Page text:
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directed by Robert Downey Sr.
USA 1972

 

Zoot-suited Jesse (Allan Arbus, the guest star visiting psychiatrist on M*A*S*H and husband of photographer Diane Arbus) parachutes out of the sky into a western no-man's land dominated by the violent and sadistic Greaser (Albert Henderson, THE POSTMAN ALWAYS RINGS TWICE). Sure Jesse can heal the sick and resurrect the dead (including Greaser's son "Homo" [Michael Sullivan, MADMAN], who Greaser kills three times), but he's more interested with meeting up with his agent "Morris" (Don Calfa, RETURN OF THE LIVING DEAD) in Jerusalem and becoming a star - Jesse walks on water for entertainment value - than in playing messiah. The enthralled townspeople follow him on his pilgrimage to Jerusalem, but Greaser (who keeps an imprisoned Mariachi band beside his outhouse and has a habit of shooting entertainers who give bad auditions) wants Jesse to stay (and his daughter Cholera [Luana Anders, DEMENTIA 13] is envious of his talent). "Odd" is really the only appropriate word for this arty western. It's not really bad or terribly good, just a succession of weirdness possibly inspired by viewing too many midnight movies. Director Robert Downey Sr.'s effort is not so much a cult film as a curiosity (although perhaps I'm just not in the right state of altered consciousness in which to receive the film). The production value is not bad (at times, it resembles one of the later, lower-budgeted spaghetti westerns), but it's merely a western world peopled with western characters, rather than a western with biblical symbolism. "Hey Mickey" singer Toni Basil (FIVE EASY PIECES) runs around as a topless Native American (if indeed, the film is set in the American west, and not some other planet) and Hervé Villechaize (SEIZURE) is a midget with a transvestite "wife" (Stan Gottlieb, also in Downey's PUTNEY SWOPE). The director's son has a small role as a boy traveling with his family (including his mother Elise Downey, who scripted her husband's next film MOMENT TO MOMENT).

Eric Cotenas

Posters

Theatrical Release: 31 July 1972 (USA)

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DVD Review: Scorpion Releasing - Region 0 - NTSC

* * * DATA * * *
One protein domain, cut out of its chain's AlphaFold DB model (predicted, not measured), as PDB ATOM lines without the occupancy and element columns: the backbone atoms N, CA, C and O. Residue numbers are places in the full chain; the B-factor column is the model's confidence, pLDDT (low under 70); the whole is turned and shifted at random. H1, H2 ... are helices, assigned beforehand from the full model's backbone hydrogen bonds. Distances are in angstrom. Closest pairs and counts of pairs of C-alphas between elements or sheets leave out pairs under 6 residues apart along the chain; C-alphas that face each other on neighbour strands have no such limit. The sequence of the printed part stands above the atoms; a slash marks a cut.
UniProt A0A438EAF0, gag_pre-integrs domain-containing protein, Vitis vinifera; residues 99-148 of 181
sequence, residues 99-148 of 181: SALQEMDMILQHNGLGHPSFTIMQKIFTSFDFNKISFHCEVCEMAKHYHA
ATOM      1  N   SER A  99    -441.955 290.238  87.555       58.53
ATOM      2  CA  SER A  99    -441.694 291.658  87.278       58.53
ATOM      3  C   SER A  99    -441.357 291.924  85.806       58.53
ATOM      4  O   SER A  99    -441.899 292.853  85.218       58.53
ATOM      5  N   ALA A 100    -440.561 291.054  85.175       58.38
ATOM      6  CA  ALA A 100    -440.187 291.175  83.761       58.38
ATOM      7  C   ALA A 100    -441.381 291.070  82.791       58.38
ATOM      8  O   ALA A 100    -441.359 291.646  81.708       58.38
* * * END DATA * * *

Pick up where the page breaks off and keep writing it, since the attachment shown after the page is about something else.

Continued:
Big thanks to Eric Cotenas for the Review!

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Distribution

Scorpion Releasing

Region 0 - NTSC

Runtime 1:30:21
Video

1.78:1 Original Aspect Ratio

16X9 enhanced
Average Bitrate: 5.34 mb/s
NTSC 720x480 29.97 f/s

NOTE: The Vertical axis represents the bits transferred per second. The Horizontal is the time in minutes.

Bitrate

Audio English Dolby Digital 2.0 mono
Subtitles none
Features Release Information:
Studio: Scorpion Releasing

Aspect Ratio:
Widescreen anamorphic - 1.78:1

Edition Details:
• Interview with Robert Downey (16:9; 12:46)

DVD Release Date: November 22nd, 2010
Amaray

Chapters 12

 

Comments

Previously released in 2000 by Image Entertainment in a barebones, non-anamorphic widescreen transfer, Scorpion presents GREASER'S PALACE remastered from HD (the credits are mostly illegible and probably always were).

I have not seen the previous transfer, but a lot of the softness seems to be inherent in the original cinematography (which is sometimes very beautiful for its roughness). The grain seems natural and the unfiltered close-ups are detailed. The English audio is fairly clean with faint hiss, but is a little low sometimes. Robert Downey Sr. appears in a video interview.

  - Eric Cotenas

 



DVD Menu
 

 


Screen Captures

 

 


 

 


 

 


 

 


 

 


 

 


 


DVD Box Cover

CLICK to order from:

 

 

Distribution

Scorpion Releasing

Region 0 - NTSC

 

 




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